April 9th, 2024 29 Minute Read Report by David Weisburd, Clair V. Uding, Kiseong Kuen, Beidi Dong

“It’s Not as Bad as People Think the Place Is” The Potential for Informal Social Control at Crime Hot Spots

Executive Summary

Criminologists have long known that crime is highly concentrated—in most cities, approximately 50% of crime happens on only 5% of streets. As a result, many cities have effectively reduced crime by concentrating police resources in extremely high-crime “hot-spots.”

Despite calls for defunding the police, policing is necessary for public safety on hot-spot streets, and people who live on these streets recognize that. Indeed, in one survey in Phoenix, Arizona, the majority of residents of hot-spots streets said they wanted the amount of police on their block to be increased. But ultimately, the bedrock of social control of crime is not the police, but citizens who exercise informal social control.

The practice of community policing—which emphasizes building relationships with members of the community and allowing them to have a voice in defining which problems police should focus on—attempts to leverage this fact to enhance public safety. However, it is often assumed that high-crime hot spots are simply so chaotic and disordered that the residents are incapable of playing a key role in crime prevention.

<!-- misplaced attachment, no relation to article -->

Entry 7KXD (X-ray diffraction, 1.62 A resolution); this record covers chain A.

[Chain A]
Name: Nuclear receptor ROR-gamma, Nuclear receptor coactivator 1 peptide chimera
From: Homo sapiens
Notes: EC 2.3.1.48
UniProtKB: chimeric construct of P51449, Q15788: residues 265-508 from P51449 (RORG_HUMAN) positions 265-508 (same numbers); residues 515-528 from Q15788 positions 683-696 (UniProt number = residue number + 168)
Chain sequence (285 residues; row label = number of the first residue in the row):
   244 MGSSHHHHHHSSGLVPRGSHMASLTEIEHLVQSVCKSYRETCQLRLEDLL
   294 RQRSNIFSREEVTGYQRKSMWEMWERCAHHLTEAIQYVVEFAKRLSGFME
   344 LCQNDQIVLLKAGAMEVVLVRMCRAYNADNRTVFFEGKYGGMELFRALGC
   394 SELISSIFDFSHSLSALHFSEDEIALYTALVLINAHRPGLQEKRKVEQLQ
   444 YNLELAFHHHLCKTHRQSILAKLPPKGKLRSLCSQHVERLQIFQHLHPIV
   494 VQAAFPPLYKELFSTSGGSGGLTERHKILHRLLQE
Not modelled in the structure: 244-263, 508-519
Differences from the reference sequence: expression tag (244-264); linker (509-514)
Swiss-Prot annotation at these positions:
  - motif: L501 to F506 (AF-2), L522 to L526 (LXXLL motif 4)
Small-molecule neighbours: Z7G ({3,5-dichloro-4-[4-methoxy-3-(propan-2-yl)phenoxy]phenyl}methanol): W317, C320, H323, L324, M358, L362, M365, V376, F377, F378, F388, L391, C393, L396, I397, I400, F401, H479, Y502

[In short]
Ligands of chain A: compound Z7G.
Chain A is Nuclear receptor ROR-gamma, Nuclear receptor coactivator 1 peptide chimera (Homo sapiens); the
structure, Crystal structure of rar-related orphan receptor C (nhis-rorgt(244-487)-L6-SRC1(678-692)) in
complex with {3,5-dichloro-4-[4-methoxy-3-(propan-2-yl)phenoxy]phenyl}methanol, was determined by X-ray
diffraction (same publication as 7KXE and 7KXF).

We examined this assumption through a multiyear study of more than 300 hot-spot streets in Baltimore, Maryland (all of which were in the top 3% in rates of violent or drug crime in the city), as well as almost 50 “cold” streets, which had little to no crime, and 100 “cool” streets, which fell in the middle.

We found that common assumptions about hot spots—which we shared at the outset—are not accurate. Residents of hot-spot streets in Baltimore have strong social and network ties with their neighbors, and they exercise meaningful levels of informal social control. Even on the most crime-ridden blocks, there is potential for collaboration between residents and police.